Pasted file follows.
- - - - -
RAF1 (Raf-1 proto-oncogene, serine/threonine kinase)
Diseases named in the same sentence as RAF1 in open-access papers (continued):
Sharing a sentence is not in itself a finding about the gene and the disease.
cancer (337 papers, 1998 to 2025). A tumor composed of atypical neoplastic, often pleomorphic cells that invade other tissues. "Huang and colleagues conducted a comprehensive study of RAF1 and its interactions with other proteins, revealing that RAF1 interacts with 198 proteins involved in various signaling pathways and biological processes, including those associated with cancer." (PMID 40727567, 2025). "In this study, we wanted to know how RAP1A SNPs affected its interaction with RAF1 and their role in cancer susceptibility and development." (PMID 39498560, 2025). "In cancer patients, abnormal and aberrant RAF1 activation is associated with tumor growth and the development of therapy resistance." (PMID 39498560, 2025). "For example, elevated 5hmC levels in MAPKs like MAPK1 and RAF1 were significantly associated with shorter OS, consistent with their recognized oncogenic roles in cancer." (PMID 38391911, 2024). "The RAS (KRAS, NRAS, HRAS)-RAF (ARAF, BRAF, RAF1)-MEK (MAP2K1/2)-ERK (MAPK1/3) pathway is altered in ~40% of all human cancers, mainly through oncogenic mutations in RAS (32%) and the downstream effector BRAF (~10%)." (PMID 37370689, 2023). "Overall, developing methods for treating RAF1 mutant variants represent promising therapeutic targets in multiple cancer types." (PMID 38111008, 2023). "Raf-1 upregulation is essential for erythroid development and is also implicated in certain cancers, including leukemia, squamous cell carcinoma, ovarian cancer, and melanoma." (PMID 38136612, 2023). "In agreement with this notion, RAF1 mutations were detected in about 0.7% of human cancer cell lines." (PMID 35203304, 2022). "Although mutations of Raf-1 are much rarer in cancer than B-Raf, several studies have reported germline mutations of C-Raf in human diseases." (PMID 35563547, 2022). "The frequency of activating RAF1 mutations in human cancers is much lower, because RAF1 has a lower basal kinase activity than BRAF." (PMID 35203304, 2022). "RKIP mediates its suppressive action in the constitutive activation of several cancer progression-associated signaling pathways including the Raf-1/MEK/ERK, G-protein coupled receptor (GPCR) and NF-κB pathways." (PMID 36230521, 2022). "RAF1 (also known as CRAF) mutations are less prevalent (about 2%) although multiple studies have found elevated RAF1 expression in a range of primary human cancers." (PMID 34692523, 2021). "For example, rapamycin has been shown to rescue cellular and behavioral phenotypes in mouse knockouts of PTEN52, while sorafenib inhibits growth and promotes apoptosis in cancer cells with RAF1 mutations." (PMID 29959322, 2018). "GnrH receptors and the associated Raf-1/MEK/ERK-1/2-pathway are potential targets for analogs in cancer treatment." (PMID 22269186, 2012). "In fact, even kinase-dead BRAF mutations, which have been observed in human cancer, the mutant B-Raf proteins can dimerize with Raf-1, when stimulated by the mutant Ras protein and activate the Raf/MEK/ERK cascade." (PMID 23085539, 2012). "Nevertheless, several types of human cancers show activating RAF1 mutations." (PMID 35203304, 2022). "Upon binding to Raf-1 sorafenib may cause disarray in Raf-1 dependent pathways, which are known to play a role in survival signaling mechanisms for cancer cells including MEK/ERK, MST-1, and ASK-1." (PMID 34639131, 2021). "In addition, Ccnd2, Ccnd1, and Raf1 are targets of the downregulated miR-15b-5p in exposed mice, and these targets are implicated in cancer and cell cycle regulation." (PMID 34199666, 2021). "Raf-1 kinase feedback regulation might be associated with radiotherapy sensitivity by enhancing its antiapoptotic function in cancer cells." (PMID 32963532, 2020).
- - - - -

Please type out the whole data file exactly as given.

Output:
RAF1 (Raf-1 proto-oncogene, serine/threonine kinase)
Diseases named in the same sentence as RAF1 in open-access papers (continued):
Sharing a sentence is not in itself a finding about the gene and the disease.
cancer (337 papers, 1998 to 2025). A tumor composed of atypical neoplastic, often pleomorphic cells that invade other tissues. "Huang and colleagues conducted a comprehensive study of RAF1 and its interactions with other proteins, revealing that RAF1 interacts with 198 proteins involved in various signaling pathways and biological processes, including those associated with cancer." (PMID 40727567, 2025). "In this study, we wanted to know how RAP1A SNPs affected its interaction with RAF1 and their role in cancer susceptibility and development." (PMID 39498560, 2025). "In cancer patients, abnormal and aberrant RAF1 activation is associated with tumor growth and the development of therapy resistance." (PMID 39498560, 2025). "For example, elevated 5hmC levels in MAPKs like MAPK1 and RAF1 were significantly associated with shorter OS, consistent with their recognized oncogenic roles in cancer." (PMID 38391911, 2024). "The RAS (KRAS, NRAS, HRAS)-RAF (ARAF, BRAF, RAF1)-MEK (MAP2K1/2)-ERK (MAPK1/3) pathway is altered in ~40% of all human cancers, mainly through oncogenic mutations in RAS (32%) and the downstream effector BRAF (~10%)." (PMID 37370689, 2023). "Overall, developing methods for treating RAF1 mutant variants represent promising therapeutic targets in multiple cancer types." (PMID 38111008, 2023). "Raf-1 upregulation is essential for erythroid development and is also implicated in certain cancers, including leukemia, squamous cell carcinoma, ovarian cancer, and melanoma." (PMID 38136612, 2023). "In agreement with this notion, RAF1 mutations were detected in about 0.7% of human cancer cell lines." (PMID 35203304, 2022). "Although mutations of Raf-1 are much rarer in cancer than B-Raf, several studies have reported germline mutations of C-Raf in human diseases." (PMID 35563547, 2022). "The frequency of activating RAF1 mutations in human cancers is much lower, because RAF1 has a lower basal kinase activity than BRAF." (PMID 35203304, 2022). "RKIP mediates its suppressive action in the constitutive activation of several cancer progression-associated signaling pathways including the Raf-1/MEK/ERK, G-protein coupled receptor (GPCR) and NF-κB pathways." (PMID 36230521, 2022). "RAF1 (also known as CRAF) mutations are less prevalent (about 2%) although multiple studies have found elevated RAF1 expression in a range of primary human cancers." (PMID 34692523, 2021). "For example, rapamycin has been shown to rescue cellular and behavioral phenotypes in mouse knockouts of PTEN52, while sorafenib inhibits growth and promotes apoptosis in cancer cells with RAF1 mutations." (PMID 29959322, 2018). "GnrH receptors and the associated Raf-1/MEK/ERK-1/2-pathway are potential targets for analogs in cancer treatment." (PMID 22269186, 2012). "In fact, even kinase-dead BRAF mutations, which have been observed in human cancer, the mutant B-Raf proteins can dimerize with Raf-1, when stimulated by the mutant Ras protein and activate the Raf/MEK/ERK cascade." (PMID 23085539, 2012). "Nevertheless, several types of human cancers show activating RAF1 mutations." (PMID 35203304, 2022). "Upon binding to Raf-1 sorafenib may cause disarray in Raf-1 dependent pathways, which are known to play a role in survival signaling mechanisms for cancer cells including MEK/ERK, MST-1, and ASK-1." (PMID 34639131, 2021). "In addition, Ccnd2, Ccnd1, and Raf1 are targets of the downregulated miR-15b-5p in exposed mice, and these targets are implicated in cancer and cell cycle regulation." (PMID 34199666, 2021). "Raf-1 kinase feedback regulation might be associated with radiotherapy sensitivity by enhancing its antiapoptotic function in cancer cells." (PMID 32963532, 2020).